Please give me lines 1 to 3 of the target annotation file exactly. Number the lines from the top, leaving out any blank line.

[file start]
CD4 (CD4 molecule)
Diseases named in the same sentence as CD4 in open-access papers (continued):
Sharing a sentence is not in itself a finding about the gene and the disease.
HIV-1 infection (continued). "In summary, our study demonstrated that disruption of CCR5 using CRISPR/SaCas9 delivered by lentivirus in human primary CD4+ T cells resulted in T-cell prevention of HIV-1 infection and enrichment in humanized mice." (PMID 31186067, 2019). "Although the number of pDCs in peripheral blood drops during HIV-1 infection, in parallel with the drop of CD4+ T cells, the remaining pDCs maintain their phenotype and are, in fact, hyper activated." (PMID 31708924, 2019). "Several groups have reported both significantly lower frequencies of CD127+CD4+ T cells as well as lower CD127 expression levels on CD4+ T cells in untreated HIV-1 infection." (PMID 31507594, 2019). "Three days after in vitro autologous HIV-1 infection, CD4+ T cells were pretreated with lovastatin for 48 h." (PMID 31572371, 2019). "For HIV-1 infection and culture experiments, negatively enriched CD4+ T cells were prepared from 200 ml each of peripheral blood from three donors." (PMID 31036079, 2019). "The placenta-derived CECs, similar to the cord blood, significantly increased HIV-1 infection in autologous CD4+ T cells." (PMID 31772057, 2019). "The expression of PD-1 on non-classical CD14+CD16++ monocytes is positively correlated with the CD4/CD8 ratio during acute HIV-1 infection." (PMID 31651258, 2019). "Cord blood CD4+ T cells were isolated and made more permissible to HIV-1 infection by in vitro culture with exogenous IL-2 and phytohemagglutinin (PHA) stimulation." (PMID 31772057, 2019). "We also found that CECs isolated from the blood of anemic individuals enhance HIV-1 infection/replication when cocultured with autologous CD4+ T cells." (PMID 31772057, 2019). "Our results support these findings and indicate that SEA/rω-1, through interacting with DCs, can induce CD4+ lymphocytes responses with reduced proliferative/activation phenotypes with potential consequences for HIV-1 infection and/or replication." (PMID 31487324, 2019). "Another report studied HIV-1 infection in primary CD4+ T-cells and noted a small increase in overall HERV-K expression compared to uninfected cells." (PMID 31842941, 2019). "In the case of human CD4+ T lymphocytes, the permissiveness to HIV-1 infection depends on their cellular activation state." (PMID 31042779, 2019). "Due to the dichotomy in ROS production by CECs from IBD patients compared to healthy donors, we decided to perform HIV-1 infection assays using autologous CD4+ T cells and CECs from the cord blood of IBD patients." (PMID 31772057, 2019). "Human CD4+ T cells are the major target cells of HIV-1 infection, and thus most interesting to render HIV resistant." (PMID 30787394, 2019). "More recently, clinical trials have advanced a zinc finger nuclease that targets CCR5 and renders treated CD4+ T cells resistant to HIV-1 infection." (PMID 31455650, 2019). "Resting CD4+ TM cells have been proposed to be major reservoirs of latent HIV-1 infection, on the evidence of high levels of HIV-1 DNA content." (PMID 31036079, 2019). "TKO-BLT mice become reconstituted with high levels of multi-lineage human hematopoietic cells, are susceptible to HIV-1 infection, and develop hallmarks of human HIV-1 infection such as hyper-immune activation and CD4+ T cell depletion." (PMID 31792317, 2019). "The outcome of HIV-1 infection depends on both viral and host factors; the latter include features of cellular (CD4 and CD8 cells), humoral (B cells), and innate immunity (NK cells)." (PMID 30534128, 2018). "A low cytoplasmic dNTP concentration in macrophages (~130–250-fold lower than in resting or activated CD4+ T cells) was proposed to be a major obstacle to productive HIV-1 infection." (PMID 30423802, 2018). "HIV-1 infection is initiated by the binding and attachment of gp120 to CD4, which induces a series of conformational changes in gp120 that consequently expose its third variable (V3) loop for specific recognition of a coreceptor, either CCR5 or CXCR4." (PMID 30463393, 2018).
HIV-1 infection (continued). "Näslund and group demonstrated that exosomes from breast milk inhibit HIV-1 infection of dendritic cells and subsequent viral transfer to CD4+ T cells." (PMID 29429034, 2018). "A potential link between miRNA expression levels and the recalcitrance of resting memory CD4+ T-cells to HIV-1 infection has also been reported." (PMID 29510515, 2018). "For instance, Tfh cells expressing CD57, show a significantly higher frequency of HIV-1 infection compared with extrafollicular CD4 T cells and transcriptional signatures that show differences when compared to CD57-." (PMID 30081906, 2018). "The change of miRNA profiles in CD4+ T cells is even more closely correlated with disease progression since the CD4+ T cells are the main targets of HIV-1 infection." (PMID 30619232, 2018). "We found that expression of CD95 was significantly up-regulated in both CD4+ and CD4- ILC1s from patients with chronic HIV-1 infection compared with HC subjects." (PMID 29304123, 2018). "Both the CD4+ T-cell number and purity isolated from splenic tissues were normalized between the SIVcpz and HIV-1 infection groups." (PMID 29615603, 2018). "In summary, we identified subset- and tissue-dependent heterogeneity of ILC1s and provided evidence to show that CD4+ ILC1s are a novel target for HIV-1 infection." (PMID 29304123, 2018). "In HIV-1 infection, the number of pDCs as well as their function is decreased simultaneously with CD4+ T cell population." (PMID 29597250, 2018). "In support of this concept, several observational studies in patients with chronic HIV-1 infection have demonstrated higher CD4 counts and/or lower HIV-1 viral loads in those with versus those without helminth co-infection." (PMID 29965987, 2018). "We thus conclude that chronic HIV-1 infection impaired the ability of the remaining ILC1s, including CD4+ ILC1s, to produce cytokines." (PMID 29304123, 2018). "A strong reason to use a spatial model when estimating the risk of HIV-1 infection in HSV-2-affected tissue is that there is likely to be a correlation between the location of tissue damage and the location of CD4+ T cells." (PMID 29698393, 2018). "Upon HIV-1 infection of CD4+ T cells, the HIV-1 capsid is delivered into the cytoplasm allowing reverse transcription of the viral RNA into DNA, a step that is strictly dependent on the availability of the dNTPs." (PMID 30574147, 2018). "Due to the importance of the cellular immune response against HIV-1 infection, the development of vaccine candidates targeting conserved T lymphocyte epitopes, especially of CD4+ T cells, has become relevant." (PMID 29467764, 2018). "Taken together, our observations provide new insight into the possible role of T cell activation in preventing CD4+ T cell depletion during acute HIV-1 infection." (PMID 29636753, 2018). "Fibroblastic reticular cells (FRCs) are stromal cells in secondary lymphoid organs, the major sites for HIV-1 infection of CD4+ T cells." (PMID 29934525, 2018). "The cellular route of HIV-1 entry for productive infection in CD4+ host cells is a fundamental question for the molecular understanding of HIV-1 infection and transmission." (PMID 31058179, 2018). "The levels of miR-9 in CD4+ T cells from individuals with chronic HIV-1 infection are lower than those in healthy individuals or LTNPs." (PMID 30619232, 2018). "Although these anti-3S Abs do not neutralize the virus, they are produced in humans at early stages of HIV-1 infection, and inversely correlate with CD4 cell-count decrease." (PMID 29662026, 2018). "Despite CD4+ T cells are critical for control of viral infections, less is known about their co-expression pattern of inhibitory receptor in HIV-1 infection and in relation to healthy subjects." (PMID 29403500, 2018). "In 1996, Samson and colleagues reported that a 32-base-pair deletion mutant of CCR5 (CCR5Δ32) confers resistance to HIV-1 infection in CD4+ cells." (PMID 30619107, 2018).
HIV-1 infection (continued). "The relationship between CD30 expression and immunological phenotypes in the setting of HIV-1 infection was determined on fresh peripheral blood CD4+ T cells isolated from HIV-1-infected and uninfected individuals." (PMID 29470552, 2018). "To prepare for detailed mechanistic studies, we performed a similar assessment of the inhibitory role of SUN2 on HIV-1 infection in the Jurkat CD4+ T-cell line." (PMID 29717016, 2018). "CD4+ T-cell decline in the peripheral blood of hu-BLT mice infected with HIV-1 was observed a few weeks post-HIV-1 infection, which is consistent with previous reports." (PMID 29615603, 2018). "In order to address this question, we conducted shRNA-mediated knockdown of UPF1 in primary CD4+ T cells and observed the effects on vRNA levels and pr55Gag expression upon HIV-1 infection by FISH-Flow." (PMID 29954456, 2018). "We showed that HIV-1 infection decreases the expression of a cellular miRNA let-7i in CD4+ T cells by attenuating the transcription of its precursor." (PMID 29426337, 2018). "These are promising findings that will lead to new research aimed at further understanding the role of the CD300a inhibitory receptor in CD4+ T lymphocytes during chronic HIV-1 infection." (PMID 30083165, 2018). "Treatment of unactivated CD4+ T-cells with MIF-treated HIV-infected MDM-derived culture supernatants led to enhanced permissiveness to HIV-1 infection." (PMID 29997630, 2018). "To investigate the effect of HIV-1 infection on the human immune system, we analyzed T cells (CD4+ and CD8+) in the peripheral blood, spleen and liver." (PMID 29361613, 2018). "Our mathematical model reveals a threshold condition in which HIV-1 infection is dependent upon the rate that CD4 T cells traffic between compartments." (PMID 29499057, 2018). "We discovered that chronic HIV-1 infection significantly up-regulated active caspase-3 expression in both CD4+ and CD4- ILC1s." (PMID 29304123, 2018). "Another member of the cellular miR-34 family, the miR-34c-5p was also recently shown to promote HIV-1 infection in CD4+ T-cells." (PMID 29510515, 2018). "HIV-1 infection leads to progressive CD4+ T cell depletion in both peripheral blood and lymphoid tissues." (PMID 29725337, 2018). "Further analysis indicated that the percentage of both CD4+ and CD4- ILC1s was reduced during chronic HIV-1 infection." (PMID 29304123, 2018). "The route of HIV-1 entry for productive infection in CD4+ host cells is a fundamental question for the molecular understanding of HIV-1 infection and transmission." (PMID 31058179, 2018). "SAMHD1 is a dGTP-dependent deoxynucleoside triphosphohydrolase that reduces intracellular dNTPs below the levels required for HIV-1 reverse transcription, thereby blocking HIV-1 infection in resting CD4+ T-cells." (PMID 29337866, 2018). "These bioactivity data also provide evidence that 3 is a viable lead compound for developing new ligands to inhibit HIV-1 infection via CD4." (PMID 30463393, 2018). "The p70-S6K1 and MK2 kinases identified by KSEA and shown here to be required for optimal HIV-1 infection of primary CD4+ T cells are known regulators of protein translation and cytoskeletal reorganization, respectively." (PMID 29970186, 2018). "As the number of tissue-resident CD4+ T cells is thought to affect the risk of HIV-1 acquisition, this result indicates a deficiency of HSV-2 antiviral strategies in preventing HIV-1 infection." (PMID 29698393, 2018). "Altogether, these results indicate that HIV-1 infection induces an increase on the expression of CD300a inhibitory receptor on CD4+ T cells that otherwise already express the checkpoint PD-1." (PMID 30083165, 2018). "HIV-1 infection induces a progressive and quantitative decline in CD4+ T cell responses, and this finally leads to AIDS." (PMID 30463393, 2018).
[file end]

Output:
CD4 (CD4 molecule)
Diseases named in the same sentence as CD4 in open-access papers (continued):
Sharing a sentence is not in itself a finding about the gene and the disease.